This action was brought to recover damages for the death of plaintiff’s intestate, alleged to have been caused by the negligence of the defendant. The defendant moved for judgment as of nonsuit, which motion was refused, and the only question for our consideration is, Was the evidence sufficient to be submitted to the jury, who found by their verdict that there was negligence which was the proximate cause of the injury, and that the intestate did not, by his own negligence, contribute to the injury which caused his death. In passing upon the single exception, we are restricted to a certain view of the evidence by a- well-settled rule of law which we have *46formerly stated as follows: “Where a motion to dismiss an action is made, under the statute, the evidence must be construed in the view most favorable to the plaintiff, and every fact which it tends to prove, and which is an essential ingredient of the cause of action, must be taken as established, as the jury, if the case bad been submitted to them, might have found those facts from the testimony.” Cotton v. R. R., 149 N. C., 227; Brittain v. Westhall, 135 N. C., 492; Freeman v. Brown, 151 N. C., 111; Deppe v. R. R., 152 N. C., 79.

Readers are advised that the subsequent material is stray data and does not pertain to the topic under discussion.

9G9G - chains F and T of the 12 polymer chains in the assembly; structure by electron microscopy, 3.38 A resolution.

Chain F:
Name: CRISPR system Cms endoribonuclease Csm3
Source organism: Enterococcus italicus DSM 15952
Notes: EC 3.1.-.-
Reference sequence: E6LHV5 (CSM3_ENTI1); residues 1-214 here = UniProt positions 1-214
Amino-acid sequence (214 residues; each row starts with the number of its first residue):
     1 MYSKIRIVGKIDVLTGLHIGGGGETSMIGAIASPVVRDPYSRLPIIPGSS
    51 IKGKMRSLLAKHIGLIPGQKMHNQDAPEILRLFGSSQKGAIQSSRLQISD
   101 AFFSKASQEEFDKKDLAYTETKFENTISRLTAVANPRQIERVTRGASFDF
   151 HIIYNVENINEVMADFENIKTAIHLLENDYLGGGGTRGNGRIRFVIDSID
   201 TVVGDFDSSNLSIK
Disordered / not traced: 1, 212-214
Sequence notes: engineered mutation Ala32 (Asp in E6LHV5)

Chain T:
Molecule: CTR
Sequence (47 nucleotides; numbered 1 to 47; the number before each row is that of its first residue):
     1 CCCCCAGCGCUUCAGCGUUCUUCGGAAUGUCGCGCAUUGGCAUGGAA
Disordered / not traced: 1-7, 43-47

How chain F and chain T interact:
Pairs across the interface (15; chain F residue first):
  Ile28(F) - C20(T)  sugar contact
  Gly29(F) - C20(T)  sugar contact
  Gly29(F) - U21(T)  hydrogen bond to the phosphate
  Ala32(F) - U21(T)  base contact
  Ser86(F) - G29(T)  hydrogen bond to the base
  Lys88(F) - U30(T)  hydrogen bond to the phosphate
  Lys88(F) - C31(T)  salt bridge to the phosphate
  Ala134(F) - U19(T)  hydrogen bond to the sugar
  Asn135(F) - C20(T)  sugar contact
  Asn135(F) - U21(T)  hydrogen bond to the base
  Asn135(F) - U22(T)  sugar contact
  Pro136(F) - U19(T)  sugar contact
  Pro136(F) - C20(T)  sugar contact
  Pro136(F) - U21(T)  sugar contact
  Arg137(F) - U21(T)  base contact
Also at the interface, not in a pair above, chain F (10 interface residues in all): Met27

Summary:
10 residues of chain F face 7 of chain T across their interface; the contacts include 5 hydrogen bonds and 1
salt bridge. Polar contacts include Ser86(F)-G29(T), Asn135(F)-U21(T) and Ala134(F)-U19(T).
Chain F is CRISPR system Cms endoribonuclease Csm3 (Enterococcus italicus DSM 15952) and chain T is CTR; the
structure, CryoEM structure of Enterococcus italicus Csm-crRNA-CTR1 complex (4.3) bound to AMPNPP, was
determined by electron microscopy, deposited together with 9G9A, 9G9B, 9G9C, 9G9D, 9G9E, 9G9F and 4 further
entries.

Tbe statement of a few of tbe salient facts which tbe evidence tends to establish will suffice for tbe purpose of testing tbe soundness of tbe position taken by tbe defendant’s counsel in support of tbe motion for a nonsuit. Tbe defendant, at tbe time of tbe injury to tbe intestate, was a corporation engaged in tbe business of extracting tannic acid from chestnut wood by means of machinery and other appliances. Tbe process by wbicb this was done was fully explained by tbe witnesses. Tbe wood is chopped very fine and boiled in large vats or tubs 14 feet in diameter, tbe tops of wbicb were about 30 inches above the level of tbe floor of tbe defendant’s leecb-bouse. Over tub No. 1 there was a platform 8 or 9 feet square, on wbicb rested tbe machinery, consisting of sprocket wheels, belting, shafting chains and gearing. The platform was surrounded by a beam which stood above it about 10 inches, thereby forming a rim at its outer edge; tbe space betwe.en tbe beam and tbe machinery was in width about 10 or 12 inches, barely leaving room for a person to step between tbe sprocket wheel and tbe beam. This was tbe walkway for tbe use of tbe intestate in performing bis work. There was no railing around it. Tbe gangway and beam were covered with oil and grease and were very filthy and slippery. There was no lid or covering to tbe vat, tbe temperature of tbe liquid in wbicb ranged at times from 200 to 210 degrees Fahrenheit. There bad been a lid on tbe vat, but by long usage and tbe effect of tbe acid on tbe wood of wbicb it was made, it bad fallen off from decay. Tbe intestate was employed by tbe defendant as oiler of tbe machinery. He was 16 years old, and to perform tbe duty assigned to him be was required to go upon tbe platform at tbe *47point directly above tbe vat. While engaged in leaning over and oiling a part of tbe machines on 19 July, 1905, and, as tbe jury found, without any fault on bis part, bis foot slipped over tbe greased surface of tbe platform and beam and be fell in tbe seething caldron below, after struggling to save himself, and was so badly scalded that bis death soon followed from tbe injuries be received.